|Publication number||US4333691 A|
|Application number||US 06/195,468|
|Publication date||Jun 8, 1982|
|Filing date||Oct 9, 1980|
|Priority date||Oct 9, 1980|
|Also published as||CA1162184A, CA1162184A1|
|Publication number||06195468, 195468, US 4333691 A, US 4333691A, US-A-4333691, US4333691 A, US4333691A|
|Inventors||Thomas W. Cooper|
|Original Assignee||Dresser Industries, Inc.|
|Export Citation||BiBTeX, EndNote, RefMan|
|Patent Citations (9), Referenced by (6), Classifications (10)|
|External Links: USPTO, USPTO Assignment, Espacenet|
1. Field of the Invention
The present invention relates in general to rotary earth boring bits and, more particularly, to an improved thrust bearing surface between the bearing pin and the rotatable cone of the bit.
2. Brief Description of the Prior Art
A rotary rock bit generally comprises a main bit body adapted to be connected to a rotary drill string. The bit includes individual rotatable cone cutters mounted on bearing pins extending downwardly inwardly from an arm of the main bit body generally toward the center of rotation. Bearing systems are provided between each cone cutter and the associated bearing pin to reduce friction from rotation of the cutter as the bit and the cutters rotate during drilling. In order to obtain acceptable penetration rates with a rotary rock bit in some formations, it is necessary to apply heavy loads on the bit and to operate the bit at moderate speed.
The rotary rock bit operates under a highly abrasive and corrosive environment and is subjected to temperature extremes as the drilling operation is often conducted thousands of feet underground wherein elevated temperatures are encountered. The bit is cooled by continually flushing its exterior with a circulating drilling fluid which also carries away the drill cuttings. This fluid is generally corrosive and contains abrasive particles and would cause damage to bearing surfaces should it have access to them.
Thus, in view of these circumstances, it can be appreciated that a bearing system for a rotary rock bit must be constructed so that it will provide exceptional performance characteristics within a limited geometrical configuration. Since the entire drill string must be withdrawn to replace a bit should it fail, it is highly desirable to have the bearing systems of the bit operate for an extended period of time.
The development of journal bearing rotary rock bits has included the use of matched radial surfaces perpendicular to the axis of rotation between the journal pin and the cone cutter as thrust bearing surfaces. The radial surface on the journal pin usually contains a circular groove surrounding a pilot pin, extending axially from this surface. The groove is filled with a hardmetal which has a demonstrated ability to reduce friction and to withstand wear. To decrease friction and wear, the facing radial bearing surface in the cone cutter may be carburized. It has been common to provide such a surface with various indentations such as slots or drilled recesses containing a relatively soft alloy metal such as copper, silver, beryllium-copper, or aluminum-bronze to form a bearing pair with hardmetal against soft metal to reduce galling. In addition, it is common practice to grease each bearing surface with a "smear grease" prior to assembly of the cone cutter on the pin.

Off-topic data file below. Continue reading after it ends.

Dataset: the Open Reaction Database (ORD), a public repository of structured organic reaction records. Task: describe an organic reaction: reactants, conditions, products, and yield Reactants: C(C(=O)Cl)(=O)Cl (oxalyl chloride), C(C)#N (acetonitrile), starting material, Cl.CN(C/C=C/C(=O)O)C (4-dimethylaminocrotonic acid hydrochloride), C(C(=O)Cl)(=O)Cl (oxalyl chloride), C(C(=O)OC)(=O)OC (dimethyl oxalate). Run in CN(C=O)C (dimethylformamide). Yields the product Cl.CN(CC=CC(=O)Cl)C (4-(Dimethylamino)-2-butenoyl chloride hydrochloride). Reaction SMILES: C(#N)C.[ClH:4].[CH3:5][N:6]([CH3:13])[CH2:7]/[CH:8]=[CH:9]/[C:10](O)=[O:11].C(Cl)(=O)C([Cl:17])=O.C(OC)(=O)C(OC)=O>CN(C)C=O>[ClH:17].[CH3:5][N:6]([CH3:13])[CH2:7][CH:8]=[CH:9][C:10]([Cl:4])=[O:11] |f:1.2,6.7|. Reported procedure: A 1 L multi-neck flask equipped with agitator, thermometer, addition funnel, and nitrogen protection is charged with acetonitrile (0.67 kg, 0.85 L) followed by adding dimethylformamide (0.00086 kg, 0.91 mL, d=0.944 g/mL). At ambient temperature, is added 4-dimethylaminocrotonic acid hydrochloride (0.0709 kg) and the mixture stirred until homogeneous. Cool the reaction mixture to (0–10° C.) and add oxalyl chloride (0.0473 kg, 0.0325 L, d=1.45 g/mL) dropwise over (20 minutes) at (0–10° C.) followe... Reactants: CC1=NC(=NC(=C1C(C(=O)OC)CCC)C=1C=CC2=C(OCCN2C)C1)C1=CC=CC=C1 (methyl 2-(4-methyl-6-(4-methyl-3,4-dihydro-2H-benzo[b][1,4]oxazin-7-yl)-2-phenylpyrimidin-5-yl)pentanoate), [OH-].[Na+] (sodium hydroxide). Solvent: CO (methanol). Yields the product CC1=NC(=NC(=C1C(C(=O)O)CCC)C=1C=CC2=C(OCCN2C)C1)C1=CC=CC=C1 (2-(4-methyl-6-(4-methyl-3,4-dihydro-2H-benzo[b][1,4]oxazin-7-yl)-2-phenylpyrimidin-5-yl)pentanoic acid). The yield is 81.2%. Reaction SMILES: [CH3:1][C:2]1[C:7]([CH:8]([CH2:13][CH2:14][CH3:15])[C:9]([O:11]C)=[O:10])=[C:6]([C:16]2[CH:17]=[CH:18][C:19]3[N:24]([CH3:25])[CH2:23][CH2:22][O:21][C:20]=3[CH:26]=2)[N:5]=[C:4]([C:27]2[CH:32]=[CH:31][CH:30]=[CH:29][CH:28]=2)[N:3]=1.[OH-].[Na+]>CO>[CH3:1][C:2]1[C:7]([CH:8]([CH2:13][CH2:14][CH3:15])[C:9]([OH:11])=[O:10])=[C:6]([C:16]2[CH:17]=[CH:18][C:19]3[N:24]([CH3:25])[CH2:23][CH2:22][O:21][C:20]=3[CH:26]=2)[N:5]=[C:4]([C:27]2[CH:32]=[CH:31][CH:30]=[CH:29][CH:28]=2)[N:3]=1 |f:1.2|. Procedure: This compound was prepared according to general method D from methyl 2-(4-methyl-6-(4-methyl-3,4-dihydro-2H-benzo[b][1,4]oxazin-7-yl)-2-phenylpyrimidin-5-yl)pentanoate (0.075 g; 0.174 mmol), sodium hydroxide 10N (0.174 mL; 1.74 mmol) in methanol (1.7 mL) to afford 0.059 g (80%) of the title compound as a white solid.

In U.S. Pat. No. 3,235,316 to J. R. Whanger, patented Feb. 15, 1966, a journal thrust bearing for a rock bit is shown with alternating surface areas of wear-resistant and anti-galling materials. The bearing system disclosed therein includes grooves in the bearing surface of the rotatable member filled with a soft metal having anti-galling characteristics to further reduce friction and wear between the two surfaces.
The present invention provides a rolling cone cutter earth boring bit having opposed annular thrust flange bearing surfaces surrounding the pilot pin cavity of the journal pin and cone cutter respectively. The bearing surface of the journal pin may contain a groove filled with a hardmetal material and machined to the general plane of the thrust bearing surface to define a mating surface for the thrust bearing surface of the cone cutter. The bearing surface of the cone cutter defines a plurality of generally equiangularly spaced slots extending from, and open to, the innermost radial portion of the bearing surface adjacent the pilot pin cavity. The slots extend therefrom in the general direction of rotation of the cone (as from generally tangential to the cavity to within substantially 30° of tangential). The slots are closed on their outer end and define generally sharp corners with the bearing surface. Upon assembly, the bearing area including the slots is filled with "smear grease". Under operating conditions, the "smear grease" works its way (i.e. as through centrifugal force) to the radial outer areas of the bearing surfaces whereupon the slots scrape the lubricant therefrom. As they are full of lubricant, and as aided by their directional orientation, the grease therein is forced to move radially inwardly to be redeposited on the radially inner area of the bearing surfaces to maintain a film of lubricant throughout their engaging surfaces to thereby extend the bearing life.